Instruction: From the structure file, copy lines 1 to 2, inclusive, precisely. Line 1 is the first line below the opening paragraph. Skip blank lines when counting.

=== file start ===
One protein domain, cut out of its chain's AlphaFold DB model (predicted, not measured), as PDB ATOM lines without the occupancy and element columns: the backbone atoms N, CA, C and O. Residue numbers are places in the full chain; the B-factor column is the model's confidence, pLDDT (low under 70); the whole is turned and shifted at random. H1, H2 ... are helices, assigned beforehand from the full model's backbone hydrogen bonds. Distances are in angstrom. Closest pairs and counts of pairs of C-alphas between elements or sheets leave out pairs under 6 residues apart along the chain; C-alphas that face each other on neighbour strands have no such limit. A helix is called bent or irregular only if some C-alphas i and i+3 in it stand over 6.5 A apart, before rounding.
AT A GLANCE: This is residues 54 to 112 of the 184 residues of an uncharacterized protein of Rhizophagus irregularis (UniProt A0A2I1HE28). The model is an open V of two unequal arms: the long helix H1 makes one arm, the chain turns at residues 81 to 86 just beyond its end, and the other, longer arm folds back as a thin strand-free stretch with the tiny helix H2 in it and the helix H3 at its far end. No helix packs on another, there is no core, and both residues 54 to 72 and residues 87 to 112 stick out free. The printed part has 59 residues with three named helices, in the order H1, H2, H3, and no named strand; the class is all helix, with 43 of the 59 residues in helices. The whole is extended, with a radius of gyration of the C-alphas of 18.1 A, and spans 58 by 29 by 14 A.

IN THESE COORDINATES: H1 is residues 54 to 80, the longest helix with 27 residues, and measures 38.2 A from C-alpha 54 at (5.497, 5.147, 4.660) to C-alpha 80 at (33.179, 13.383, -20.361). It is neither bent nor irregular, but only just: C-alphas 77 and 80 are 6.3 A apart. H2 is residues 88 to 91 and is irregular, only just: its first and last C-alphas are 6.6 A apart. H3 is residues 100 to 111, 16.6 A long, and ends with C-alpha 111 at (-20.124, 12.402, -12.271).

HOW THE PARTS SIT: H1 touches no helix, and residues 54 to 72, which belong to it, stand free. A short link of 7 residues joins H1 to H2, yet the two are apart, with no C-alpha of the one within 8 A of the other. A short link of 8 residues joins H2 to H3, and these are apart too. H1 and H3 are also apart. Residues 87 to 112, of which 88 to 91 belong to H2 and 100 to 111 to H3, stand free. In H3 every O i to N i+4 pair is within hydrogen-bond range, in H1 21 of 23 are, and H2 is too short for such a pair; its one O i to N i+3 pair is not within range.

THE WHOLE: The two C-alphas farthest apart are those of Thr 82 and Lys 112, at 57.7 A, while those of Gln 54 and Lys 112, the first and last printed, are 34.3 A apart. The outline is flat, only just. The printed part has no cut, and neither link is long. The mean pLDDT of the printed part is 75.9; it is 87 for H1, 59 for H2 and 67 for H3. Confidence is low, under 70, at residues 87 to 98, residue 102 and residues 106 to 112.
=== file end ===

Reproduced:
AT A GLANCE: This is residues 54 to 112 of the 184 residues of an uncharacterized protein of Rhizophagus irregularis (UniProt A0A2I1HE28). The model is an open V of two unequal arms: the long helix H1 makes one arm, the chain turns at residues 81 to 86 just beyond its end, and the other, longer arm folds back as a thin strand-free stretch with the tiny helix H2 in it and the helix H3 at its far end. No helix packs on another, there is no core, and both residues 54 to 72 and residues 87 to 112 stick out free. The printed part has 59 residues with three named helices, in the order H1, H2, H3, and no named strand; the class is all helix, with 43 of the 59 residues in helices. The whole is extended, with a radius of gyration of the C-alphas of 18.1 A, and spans 58 by 29 by 14 A.

IN THESE COORDINATES: H1 is residues 54 to 80, the longest helix with 27 residues, and measures 38.2 A from C-alpha 54 at (5.497, 5.147, 4.660) to C-alpha 80 at (33.179, 13.383, -20.361). It is neither bent nor irregular, but only just: C-alphas 77 and 80 are 6.3 A apart. H2 is residues 88 to 91 and is irregular, only just: its first and last C-alphas are 6.6 A apart. H3 is residues 100 to 111, 16.6 A long, and ends with C-alpha 111 at (-20.124, 12.402, -12.271).